How to Develop an Innovation Communications Plan






Benjamin Franklin once said, “By failing to prepare, you are preparing to fail.” If anybody knew, it would be him.

One of the most essential elements of any campaign is the preparation of a communications plan, but this is especially true for innovation initiatives. A comprehensive, well-developed communications plan can make or break an innovation challenge.

Developing a communications plan is covered under two main umbrellas: channels for communications and talking points. It’s recommended to choose the top four of eight channels (website, email, social, public relations, partners, events, offline, and beyond) for getting your message out there, and focusing on those. Then there are talking points to consider and think through, which you’ll eventually share through the channels that you’ve selected. These include thinking about the program launch, promoting promising and popular ideas, sharing the progress of ideas as they’re proposed, shortlisting the best ideas, talking about ideas that have been implemented, and tracking successes and publicizing them. These points are outlined in more detail in the infographic above.

But why is it so important to think through a communications strategy before you implement an innovation initiative? What could possibly go so wrong if you only have a few basic ideas in place?

Almost everything these days is incredibly accessible, with an entire digital world at our fingertips 24 hours a day. If you don’t make participating in your program easy for your target audience, why would they participate? Including where and how to participate in your program launch is the first step to making it easy. Following up with communications reminding people where and how to participate via the channels that you’ve selected for sharing information is the second step. When you establish ahead of time the best methods for sharing these pieces with your desired participators, it is that much more likely that your program will be successful. I refer you back to our friend Ben’s saying about preparation.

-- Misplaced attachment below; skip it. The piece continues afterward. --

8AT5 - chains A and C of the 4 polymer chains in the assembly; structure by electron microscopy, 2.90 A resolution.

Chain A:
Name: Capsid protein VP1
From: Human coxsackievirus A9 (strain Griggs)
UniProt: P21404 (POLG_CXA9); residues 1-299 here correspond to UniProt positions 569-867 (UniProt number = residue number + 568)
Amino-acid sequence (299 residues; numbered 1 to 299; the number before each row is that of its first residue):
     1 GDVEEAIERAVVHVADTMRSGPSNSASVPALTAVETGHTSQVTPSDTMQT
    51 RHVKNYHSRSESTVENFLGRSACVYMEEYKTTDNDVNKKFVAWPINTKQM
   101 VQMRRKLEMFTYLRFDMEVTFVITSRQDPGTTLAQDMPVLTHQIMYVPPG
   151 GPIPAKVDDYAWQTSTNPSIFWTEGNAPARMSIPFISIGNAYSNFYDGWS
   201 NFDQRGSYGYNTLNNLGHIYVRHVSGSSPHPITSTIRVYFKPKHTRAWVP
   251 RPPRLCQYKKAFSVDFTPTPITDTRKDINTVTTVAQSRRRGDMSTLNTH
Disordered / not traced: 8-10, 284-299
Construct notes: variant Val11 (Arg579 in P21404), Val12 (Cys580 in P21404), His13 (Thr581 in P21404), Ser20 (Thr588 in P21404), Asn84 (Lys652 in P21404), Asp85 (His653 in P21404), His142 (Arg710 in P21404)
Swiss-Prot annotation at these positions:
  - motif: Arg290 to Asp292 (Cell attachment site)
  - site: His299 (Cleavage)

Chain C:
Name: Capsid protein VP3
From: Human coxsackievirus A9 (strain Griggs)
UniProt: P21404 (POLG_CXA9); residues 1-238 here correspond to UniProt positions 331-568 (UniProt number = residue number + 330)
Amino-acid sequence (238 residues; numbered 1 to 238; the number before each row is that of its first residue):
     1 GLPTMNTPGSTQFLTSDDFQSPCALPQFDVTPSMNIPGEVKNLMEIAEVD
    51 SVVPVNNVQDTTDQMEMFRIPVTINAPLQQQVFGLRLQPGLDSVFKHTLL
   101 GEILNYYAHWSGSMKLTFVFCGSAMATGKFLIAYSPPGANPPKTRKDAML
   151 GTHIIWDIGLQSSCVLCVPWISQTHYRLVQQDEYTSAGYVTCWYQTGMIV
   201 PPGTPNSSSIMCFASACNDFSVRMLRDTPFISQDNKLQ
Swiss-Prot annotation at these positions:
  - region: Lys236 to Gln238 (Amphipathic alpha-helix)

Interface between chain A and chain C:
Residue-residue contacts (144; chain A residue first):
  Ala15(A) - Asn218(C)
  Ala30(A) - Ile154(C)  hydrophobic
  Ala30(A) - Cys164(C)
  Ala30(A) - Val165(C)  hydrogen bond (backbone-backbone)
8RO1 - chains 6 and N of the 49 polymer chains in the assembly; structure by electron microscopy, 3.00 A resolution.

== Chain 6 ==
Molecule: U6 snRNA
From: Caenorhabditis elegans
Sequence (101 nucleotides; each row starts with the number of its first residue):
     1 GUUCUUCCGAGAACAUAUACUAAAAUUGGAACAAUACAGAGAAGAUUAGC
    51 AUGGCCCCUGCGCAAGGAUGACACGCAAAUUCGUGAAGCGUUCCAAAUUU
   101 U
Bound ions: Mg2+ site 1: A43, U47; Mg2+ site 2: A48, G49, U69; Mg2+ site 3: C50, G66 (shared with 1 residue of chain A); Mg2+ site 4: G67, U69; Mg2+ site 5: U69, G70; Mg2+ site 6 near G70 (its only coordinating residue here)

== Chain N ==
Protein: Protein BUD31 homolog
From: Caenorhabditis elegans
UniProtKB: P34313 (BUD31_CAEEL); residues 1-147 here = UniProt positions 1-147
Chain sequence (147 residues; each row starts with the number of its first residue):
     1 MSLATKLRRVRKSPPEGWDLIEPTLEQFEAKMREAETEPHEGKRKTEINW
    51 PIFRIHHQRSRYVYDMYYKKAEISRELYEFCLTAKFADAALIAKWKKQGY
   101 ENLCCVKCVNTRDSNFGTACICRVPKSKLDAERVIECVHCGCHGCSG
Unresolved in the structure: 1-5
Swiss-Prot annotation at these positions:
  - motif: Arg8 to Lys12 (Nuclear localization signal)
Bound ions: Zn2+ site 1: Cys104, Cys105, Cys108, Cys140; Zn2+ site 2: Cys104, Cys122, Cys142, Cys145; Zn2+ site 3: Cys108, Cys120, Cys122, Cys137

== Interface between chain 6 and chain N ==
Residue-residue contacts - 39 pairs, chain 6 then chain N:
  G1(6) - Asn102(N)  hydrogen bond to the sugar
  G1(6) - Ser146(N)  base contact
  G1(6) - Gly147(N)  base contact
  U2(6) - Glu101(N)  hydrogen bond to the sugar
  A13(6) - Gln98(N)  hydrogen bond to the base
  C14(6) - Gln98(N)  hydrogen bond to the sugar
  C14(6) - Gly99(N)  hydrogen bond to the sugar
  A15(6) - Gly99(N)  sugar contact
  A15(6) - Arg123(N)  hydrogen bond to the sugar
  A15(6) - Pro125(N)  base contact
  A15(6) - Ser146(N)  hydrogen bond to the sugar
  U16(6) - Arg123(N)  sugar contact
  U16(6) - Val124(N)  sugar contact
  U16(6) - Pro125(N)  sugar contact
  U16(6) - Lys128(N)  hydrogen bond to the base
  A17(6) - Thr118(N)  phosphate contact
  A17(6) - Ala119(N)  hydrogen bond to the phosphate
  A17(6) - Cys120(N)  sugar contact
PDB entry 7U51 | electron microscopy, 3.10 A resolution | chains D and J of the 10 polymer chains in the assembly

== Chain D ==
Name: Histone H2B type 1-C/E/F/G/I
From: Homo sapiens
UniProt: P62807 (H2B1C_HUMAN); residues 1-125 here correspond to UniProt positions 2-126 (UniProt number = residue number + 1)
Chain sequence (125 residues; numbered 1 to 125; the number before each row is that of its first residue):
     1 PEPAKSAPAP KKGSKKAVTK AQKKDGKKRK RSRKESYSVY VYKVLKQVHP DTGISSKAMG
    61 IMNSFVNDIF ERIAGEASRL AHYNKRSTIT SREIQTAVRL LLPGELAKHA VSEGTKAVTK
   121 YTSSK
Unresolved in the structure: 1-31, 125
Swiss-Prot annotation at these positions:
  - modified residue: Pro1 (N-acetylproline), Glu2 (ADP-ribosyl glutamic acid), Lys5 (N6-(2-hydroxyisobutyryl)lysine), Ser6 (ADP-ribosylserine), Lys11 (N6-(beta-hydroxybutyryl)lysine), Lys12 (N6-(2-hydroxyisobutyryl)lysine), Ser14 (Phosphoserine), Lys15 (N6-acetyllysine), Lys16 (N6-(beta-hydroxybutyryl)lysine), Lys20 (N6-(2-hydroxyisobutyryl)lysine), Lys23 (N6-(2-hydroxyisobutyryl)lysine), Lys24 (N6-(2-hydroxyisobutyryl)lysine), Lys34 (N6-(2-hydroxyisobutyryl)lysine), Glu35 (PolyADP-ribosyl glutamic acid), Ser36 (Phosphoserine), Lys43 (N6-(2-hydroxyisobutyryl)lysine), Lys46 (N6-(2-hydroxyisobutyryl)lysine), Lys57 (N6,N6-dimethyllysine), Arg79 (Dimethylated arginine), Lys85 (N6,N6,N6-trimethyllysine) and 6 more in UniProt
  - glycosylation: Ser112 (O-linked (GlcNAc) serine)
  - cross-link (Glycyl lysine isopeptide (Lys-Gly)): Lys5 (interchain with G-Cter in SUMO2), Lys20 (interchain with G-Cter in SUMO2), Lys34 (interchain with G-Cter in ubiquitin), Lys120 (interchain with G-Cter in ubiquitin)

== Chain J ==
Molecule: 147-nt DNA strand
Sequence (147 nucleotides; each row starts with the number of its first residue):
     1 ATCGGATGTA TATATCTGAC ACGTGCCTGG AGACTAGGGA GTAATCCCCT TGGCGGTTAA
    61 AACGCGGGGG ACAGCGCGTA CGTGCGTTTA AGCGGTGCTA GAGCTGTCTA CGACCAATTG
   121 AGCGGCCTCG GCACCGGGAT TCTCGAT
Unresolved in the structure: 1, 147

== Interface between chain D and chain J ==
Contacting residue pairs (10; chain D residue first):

Hand in hand with that, people are much more likely to participate if it feels to them like their ideas and involvement are being appreciated and recognized and respected. This is where the talking points come in handy, because these are all ways of communicating to your community that you appreciate their contribution. Once again, these methods of recognition are infinitely harder without a plan already in place when you implement your campaign.

Have you ever posted something on one of your organization’s social media outlets, only to realize later that somebody had already done that? For teams of all sizes, preparing a communications plan allows everyone to be on the same page about the particular messaging and timing surrounding the campaign. Perhaps there’s a thought to emphasize certain ideas at certain points, so that folks can see what a great idea looks like, or to share the progress of ideas as they move through the process. But if not everyone on the team is on the same page about that, outward communications through the channels you’ve selected can get tricky.

As you can see, the success of any innovation campaign relies on how thoroughly the communications have been discussed. It’s super easy to avoid those negative consequences: just get everyone on the same page ahead of time with a well-thought-out communications plan.

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